[Update 8:54 am PT: Apple has pulled Adware Doctor from the Mac App Store. See below for more.]

Adware Doctor, the number one paid utility in the Mac App Store, is secretly logging the browser history of users, and sending it to a server in China.

Security researcher Patrick Wardle says that he notified Apple of this a month ago, but the malware app still remains available in the Mac App Store today …

Threatpost notes that everything about the app would appear legitimate.

The app is currently listed on Apple’s Mac App Store as the company’s fourth-highest “Top Paid” software programs, behind Final Cut Pro, Magnet and Logic Pro X. It is also the store’s No. 1 paid utility. The app currently costs $4.99, is validly signed by Apple, and its listing on the Mac App Store is accompanied a majority of lavishly positive [likely fake] five-star reviews. Adware Doctor promotes its app as preventing “malware and malicious files from infecting your Mac.”

The app originally posed as Adware Medic, an app owned by Malwarebytes (and subsequently renamed to Malwarebytes for Mac), leading Apple to pull it. But when it changed its name to Adware Doctor, Apple allowed it back into the App Store.

Wardle did a deep dive into the app to find out what it was doing, after being alerted to it by Privacy 1st.

He found that the app creates a password-protected archive called history.zip. It then uploads that file to a server which appears to be based in China. Wardle found that the password was hard-coded, enabling him to open the zip file and examine its contents. He found that it contained browser history from Chrome, Firefox and – yes – Safari.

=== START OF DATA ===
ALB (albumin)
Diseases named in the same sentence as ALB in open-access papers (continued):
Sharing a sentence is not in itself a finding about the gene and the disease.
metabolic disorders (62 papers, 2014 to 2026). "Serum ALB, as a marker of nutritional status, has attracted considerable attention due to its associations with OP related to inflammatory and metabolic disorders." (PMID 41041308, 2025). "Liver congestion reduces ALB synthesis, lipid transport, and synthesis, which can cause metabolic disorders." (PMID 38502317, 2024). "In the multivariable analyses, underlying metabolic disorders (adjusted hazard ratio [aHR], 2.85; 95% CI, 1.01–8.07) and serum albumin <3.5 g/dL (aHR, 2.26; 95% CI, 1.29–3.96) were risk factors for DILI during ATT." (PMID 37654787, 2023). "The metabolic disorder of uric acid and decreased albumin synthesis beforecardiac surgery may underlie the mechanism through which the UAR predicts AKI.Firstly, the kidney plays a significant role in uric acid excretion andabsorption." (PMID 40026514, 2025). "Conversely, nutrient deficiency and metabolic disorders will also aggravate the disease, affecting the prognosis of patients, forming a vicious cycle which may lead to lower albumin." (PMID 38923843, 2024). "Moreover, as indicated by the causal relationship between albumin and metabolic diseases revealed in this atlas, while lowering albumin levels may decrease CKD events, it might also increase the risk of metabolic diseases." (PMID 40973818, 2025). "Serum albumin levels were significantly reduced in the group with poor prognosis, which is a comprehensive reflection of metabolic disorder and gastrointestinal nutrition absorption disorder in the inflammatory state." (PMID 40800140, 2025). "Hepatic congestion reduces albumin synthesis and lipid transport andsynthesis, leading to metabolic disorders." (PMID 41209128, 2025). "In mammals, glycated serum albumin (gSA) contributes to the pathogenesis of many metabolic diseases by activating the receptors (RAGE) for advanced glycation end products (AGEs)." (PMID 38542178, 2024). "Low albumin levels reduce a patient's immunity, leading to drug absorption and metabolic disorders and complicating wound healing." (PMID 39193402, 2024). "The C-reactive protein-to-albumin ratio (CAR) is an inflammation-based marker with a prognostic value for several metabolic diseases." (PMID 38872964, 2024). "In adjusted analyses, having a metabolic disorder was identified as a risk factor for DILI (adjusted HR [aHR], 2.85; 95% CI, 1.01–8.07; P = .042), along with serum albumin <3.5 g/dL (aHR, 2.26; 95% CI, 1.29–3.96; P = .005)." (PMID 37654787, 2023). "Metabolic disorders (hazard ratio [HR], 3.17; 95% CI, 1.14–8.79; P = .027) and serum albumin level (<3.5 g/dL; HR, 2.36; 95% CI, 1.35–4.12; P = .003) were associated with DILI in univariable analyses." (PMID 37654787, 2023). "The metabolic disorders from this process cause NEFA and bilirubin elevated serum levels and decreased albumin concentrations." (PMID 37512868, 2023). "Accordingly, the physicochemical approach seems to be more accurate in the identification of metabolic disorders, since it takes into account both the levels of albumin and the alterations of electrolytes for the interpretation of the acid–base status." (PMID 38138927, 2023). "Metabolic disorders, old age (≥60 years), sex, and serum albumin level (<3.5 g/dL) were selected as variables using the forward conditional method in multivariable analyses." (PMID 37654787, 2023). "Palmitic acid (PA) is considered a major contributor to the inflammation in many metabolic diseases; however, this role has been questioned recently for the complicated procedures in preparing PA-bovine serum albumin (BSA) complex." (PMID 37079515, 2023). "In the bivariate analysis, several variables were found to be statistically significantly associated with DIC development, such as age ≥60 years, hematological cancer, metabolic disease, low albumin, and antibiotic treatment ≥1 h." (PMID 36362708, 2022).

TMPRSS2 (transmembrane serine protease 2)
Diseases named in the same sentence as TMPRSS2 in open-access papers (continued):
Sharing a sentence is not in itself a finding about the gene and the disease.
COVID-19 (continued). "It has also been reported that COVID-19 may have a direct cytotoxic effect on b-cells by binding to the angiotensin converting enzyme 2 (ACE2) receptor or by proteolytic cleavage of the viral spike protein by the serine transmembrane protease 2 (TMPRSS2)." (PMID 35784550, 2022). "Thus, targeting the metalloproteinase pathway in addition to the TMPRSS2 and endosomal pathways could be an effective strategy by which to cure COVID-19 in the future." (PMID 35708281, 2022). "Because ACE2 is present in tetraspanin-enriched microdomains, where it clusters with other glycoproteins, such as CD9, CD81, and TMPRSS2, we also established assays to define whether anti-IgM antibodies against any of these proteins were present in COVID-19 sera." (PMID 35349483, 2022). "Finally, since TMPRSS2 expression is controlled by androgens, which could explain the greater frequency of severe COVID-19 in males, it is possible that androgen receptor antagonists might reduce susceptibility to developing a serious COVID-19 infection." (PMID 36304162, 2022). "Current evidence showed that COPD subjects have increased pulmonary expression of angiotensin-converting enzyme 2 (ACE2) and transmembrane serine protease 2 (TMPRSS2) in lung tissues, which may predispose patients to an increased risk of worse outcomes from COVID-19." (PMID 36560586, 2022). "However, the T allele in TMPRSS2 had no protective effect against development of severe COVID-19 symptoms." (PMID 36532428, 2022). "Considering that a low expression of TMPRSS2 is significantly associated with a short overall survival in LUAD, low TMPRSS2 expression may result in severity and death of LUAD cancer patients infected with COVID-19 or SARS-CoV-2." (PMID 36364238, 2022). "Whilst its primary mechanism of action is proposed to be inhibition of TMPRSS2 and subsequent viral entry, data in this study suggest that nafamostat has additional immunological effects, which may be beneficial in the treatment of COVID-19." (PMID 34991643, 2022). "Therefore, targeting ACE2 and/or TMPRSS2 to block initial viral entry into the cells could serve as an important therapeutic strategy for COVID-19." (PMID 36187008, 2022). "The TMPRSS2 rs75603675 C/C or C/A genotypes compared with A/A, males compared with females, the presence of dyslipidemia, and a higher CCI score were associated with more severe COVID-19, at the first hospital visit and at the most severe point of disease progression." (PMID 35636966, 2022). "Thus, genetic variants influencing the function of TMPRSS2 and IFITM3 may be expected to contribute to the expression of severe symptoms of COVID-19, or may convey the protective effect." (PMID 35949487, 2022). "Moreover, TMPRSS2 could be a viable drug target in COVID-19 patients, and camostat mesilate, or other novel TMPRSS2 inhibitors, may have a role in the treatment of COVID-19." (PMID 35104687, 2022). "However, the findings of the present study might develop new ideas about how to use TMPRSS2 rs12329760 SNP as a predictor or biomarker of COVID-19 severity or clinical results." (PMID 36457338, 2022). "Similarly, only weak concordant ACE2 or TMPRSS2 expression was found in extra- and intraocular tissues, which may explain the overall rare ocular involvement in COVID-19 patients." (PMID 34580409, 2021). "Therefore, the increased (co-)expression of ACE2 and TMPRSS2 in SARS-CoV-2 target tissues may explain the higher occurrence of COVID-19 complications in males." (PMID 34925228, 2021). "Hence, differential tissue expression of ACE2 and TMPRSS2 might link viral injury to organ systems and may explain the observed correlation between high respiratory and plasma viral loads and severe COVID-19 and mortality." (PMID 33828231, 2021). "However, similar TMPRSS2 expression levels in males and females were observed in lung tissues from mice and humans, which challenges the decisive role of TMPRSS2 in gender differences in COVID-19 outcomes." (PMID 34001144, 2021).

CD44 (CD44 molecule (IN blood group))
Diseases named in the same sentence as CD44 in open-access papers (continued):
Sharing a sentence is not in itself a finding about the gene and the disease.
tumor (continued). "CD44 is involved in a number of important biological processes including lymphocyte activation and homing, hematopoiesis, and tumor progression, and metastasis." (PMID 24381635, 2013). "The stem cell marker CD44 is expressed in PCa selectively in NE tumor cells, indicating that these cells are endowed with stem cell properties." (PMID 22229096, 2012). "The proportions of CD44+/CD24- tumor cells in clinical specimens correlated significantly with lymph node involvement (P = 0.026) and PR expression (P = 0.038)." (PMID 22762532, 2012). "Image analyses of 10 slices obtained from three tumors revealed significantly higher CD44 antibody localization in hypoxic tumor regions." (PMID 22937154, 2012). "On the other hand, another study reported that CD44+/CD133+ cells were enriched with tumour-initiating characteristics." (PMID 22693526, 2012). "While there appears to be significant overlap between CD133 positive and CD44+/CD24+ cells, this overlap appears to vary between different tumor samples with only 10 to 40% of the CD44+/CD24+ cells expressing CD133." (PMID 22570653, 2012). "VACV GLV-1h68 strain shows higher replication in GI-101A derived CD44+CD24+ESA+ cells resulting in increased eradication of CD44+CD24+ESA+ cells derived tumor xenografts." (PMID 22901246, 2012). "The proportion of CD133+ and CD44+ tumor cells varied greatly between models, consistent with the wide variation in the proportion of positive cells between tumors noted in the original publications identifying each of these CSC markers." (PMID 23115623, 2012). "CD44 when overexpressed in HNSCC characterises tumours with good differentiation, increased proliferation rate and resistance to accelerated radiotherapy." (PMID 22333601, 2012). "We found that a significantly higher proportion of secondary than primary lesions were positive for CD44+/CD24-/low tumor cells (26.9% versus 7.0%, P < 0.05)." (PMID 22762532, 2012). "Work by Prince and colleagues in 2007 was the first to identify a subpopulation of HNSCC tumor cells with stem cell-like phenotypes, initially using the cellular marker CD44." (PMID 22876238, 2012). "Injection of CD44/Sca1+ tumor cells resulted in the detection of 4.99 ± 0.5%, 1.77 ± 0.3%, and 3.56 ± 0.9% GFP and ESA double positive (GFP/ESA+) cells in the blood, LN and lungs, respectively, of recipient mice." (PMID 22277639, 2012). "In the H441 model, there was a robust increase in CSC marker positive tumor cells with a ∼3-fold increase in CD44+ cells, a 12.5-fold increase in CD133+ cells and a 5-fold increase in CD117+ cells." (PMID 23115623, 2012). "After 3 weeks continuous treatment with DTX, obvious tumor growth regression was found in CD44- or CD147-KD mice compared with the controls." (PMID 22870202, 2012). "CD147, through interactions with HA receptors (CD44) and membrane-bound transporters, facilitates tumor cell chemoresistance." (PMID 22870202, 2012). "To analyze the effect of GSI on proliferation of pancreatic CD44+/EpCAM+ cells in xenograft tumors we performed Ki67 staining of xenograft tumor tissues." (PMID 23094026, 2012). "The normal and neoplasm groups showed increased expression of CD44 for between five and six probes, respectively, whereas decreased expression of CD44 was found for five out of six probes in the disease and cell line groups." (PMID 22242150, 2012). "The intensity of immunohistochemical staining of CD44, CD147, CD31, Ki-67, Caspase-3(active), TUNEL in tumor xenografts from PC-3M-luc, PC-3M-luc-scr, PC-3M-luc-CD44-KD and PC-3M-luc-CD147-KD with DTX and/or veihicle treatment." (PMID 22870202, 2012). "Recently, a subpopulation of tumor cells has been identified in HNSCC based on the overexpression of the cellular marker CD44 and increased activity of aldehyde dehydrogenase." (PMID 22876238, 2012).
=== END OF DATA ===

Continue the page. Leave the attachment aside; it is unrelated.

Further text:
Wardle notes that sandboxing ought to prevent Mac apps getting access to data belonging to other apps, but that Adware Doctor requests universal access when first run – which would be expected to allow a malware scan, so wouldn’t appear suspicious. However, he found that the app was also able to access running processes, something that sandboxing should still prevent.

Ironically, he found that the app circumvents this protection by using Apple’s own code.

It’s (likely) just a copy and paste of Apple’s GetBSDProcessList code (found in Technical Q&A QA1123 “Getting List of All Processes on Mac OS X”). Apparently this is how one can get a process listing from within the application sandbox! I’m guessing this method is unsanctioned (as it clearly goes against the design goals of sandbox isolation). And yes, rather amusing the code Adware Doctor uses to skirt the sandbox, is directly from Apple!

The app also logs the apps you’ve downloaded, and their source.

As of the time of writing, the server collecting the data is offline, possibly as a result of the attention it has now received, but it could be easily reactivated.

Wardle says his greatest concern is why Apple has left the malware in the Mac App Store a month after he alerted the company to his findings.

Update: We understand Apple’s view is that the app doesn’t defeat sandboxing, since the intention is to ensure users are in control of what apps can and can’t do, and it is users who granted permission. That said, macOS Mojave does increase sandboxing protections, so that even if a user grants permission for total access, it will still protect sensitive information like Safari history and cookies.

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Ben Lovejoy

Ben Lovejoy is a British technology writer and EU Editor for 9to5Mac. He’s known for his op-eds and diary pieces, exploring his experience of Apple products over time, for a more rounded review. He also writes fiction, with two technothriller novels, a couple of SF shorts and a rom-com!

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